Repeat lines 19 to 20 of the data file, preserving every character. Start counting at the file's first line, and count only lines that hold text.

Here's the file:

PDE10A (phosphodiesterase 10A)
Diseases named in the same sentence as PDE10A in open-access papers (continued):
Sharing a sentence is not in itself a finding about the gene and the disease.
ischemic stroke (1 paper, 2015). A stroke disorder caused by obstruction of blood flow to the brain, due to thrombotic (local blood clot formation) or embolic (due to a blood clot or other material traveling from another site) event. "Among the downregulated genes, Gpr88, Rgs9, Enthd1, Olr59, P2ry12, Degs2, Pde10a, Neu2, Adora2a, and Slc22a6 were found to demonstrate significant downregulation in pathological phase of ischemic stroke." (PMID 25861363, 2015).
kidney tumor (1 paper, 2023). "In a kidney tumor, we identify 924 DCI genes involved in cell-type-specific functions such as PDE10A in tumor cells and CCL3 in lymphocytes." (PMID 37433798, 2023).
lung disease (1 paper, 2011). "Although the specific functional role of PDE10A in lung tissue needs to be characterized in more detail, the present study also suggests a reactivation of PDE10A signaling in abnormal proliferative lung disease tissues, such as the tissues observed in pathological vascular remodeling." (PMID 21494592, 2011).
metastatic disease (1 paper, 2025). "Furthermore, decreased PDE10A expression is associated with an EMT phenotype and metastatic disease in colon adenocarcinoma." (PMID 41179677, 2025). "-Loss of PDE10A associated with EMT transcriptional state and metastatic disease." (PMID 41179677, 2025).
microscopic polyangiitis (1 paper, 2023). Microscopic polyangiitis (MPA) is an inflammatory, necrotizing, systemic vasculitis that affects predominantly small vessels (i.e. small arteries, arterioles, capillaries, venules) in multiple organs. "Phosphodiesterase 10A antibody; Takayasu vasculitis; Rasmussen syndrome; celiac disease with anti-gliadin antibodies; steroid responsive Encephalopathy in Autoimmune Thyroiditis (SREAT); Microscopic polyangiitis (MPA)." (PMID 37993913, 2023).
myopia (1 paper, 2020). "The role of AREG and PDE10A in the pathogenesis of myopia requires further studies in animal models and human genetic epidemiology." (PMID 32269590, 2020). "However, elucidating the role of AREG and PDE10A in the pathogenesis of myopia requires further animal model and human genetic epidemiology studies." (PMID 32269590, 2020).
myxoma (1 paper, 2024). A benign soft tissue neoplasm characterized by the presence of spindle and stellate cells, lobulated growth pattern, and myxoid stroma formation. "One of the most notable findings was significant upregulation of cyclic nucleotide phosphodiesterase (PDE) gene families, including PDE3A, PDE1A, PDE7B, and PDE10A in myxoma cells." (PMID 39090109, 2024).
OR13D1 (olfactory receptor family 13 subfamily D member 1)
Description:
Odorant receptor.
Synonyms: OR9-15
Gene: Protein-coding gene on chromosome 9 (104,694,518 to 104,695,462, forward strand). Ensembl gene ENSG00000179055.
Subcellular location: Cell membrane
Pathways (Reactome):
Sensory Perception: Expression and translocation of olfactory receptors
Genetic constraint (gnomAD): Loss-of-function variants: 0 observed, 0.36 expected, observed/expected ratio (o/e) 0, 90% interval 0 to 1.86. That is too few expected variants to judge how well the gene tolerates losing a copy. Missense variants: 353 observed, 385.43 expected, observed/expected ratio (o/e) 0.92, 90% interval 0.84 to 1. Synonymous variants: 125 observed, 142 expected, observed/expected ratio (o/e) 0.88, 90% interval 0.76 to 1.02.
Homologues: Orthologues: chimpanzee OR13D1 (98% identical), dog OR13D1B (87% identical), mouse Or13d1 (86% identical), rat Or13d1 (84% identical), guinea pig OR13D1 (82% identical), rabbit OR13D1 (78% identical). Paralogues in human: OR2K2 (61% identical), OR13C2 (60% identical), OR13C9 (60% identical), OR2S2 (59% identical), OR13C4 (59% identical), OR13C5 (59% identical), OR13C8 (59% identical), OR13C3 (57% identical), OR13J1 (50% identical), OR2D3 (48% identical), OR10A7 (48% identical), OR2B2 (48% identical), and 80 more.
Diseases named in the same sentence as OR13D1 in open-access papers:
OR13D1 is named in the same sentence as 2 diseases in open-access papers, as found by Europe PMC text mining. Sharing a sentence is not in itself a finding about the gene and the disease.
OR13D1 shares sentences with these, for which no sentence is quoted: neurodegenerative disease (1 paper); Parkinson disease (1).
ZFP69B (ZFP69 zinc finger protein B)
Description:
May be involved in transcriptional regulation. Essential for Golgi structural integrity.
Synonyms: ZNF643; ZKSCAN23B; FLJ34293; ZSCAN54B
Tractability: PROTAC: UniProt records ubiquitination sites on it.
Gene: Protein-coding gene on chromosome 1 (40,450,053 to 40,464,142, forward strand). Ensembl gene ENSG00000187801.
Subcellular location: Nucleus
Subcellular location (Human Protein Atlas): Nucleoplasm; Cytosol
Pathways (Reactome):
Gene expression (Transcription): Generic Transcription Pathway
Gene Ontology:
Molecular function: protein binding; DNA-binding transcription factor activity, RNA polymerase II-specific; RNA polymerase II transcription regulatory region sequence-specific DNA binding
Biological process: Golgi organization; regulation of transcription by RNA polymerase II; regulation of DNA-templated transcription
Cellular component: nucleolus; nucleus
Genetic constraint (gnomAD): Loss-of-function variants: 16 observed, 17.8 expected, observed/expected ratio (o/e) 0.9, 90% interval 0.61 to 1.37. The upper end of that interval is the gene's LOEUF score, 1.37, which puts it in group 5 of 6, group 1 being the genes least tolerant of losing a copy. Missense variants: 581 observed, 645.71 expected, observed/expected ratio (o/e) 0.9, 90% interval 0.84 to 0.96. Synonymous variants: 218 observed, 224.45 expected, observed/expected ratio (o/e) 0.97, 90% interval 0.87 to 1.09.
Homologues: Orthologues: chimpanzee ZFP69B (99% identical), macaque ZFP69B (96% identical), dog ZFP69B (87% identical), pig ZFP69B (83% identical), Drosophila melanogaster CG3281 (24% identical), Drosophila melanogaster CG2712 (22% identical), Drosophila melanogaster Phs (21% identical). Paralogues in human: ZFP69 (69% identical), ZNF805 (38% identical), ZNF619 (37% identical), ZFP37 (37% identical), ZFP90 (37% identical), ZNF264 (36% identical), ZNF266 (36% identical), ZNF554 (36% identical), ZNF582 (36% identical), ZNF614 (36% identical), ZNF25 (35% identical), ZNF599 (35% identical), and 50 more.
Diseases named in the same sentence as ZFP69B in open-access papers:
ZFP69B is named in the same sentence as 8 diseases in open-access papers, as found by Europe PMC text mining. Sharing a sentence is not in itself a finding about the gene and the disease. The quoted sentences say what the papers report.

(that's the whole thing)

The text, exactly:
Genetic constraint (gnomAD): Loss-of-function variants: 0 observed, 0.36 expected, observed/expected ratio (o/e) 0, 90% interval 0 to 1.86. That is too few expected variants to judge how well the gene tolerates losing a copy. Missense variants: 353 observed, 385.43 expected, observed/expected ratio (o/e) 0.92, 90% interval 0.84 to 1. Synonymous variants: 125 observed, 142 expected, observed/expected ratio (o/e) 0.88, 90% interval 0.76 to 1.02.
Homologues: Orthologues: chimpanzee OR13D1 (98% identical), dog OR13D1B (87% identical), mouse Or13d1 (86% identical), rat Or13d1 (84% identical), guinea pig OR13D1 (82% identical), rabbit OR13D1 (78% identical). Paralogues in human: OR2K2 (61% identical), OR13C2 (60% identical), OR13C9 (60% identical), OR2S2 (59% identical), OR13C4 (59% identical), OR13C5 (59% identical), OR13C8 (59% identical), OR13C3 (57% identical), OR13J1 (50% identical), OR2D3 (48% identical), OR10A7 (48% identical), OR2B2 (48% identical), and 80 more.